A crucial component of the raw joy of ravenously consuming a sack of grease-drenched, deep-fried potatoes is that math isn't involved with this pastime at all. At least, not traditionally. One Harvard professor, however, feels that should change.
Back in November, epidemiology and nutrition professor Eric Rimm of the Harvard T.H. Chan School of Public Health referred to the French fry as a "weapon of dietary destruction" in a New York Times hit piece on my already fleeting happiness.
"There aren't a lot of people who are sending back three-quarters of an order of French fries," Dr. Rimm said. "I think it would be nice if your meal came with a side salad and six French fries."
The article focused on the admittedly obvious (though not less worthy of discussion) health fuckeries related to frequent dalliances with our deceptive vegetable vice.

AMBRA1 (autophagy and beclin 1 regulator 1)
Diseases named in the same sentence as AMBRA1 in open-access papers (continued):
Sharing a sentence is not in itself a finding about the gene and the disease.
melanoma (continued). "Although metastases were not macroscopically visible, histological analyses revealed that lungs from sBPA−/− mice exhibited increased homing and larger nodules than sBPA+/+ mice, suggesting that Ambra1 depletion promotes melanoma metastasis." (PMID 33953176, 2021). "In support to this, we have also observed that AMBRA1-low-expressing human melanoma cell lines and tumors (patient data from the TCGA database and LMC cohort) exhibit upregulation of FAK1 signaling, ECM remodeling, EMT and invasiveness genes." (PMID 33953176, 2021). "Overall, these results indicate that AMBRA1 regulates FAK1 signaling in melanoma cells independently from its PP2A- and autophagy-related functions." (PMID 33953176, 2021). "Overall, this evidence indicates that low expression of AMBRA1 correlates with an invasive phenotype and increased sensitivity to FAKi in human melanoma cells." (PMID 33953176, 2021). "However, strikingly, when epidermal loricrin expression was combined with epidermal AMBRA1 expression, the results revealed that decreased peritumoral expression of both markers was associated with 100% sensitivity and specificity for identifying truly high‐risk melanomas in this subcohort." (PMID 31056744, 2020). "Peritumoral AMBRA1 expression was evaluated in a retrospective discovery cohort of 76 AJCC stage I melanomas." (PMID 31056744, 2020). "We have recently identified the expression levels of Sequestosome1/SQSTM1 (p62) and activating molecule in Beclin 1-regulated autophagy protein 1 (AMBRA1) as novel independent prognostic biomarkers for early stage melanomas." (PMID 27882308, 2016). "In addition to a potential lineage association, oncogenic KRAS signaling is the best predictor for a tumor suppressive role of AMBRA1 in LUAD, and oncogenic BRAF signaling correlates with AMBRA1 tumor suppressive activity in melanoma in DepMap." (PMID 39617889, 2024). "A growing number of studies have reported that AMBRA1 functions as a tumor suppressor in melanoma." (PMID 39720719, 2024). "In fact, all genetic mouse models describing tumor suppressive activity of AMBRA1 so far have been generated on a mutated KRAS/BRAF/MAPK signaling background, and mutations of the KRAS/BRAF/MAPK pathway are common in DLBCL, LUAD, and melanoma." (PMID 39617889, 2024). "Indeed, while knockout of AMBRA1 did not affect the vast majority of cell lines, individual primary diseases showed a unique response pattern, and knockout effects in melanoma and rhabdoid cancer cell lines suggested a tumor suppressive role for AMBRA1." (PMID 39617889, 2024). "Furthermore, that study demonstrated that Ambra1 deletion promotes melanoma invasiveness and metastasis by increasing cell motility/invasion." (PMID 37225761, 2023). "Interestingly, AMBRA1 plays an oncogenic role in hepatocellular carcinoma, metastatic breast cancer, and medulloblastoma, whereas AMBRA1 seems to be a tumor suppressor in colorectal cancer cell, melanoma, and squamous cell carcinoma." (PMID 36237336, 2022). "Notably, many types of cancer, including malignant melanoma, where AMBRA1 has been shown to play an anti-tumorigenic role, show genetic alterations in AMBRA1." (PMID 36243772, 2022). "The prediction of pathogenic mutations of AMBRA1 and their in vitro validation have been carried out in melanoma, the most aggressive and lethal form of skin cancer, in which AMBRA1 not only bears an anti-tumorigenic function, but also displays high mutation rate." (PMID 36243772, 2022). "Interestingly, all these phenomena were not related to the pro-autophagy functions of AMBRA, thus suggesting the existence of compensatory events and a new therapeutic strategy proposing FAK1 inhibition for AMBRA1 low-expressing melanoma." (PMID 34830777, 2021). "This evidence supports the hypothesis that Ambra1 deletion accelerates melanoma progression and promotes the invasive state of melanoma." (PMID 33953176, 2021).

Rimm's comments were of course met with widespread acclaim, with millions promptly uniting at drive-thrus across the country to demand a six-fry assist for their daily intake of circularly presented ground meat. Just kidding. Those hell-bent on at least seven fries had quite a bit to say about Dr. Rimm's seemingly sadistic suggestion of simply six:
To really honor this pastime without regard to its possible toll on our insides, it's arguably best to eschew this six fries tip in favor of a similar but infinitely more inspiring amount: 666 fries. It's only fair.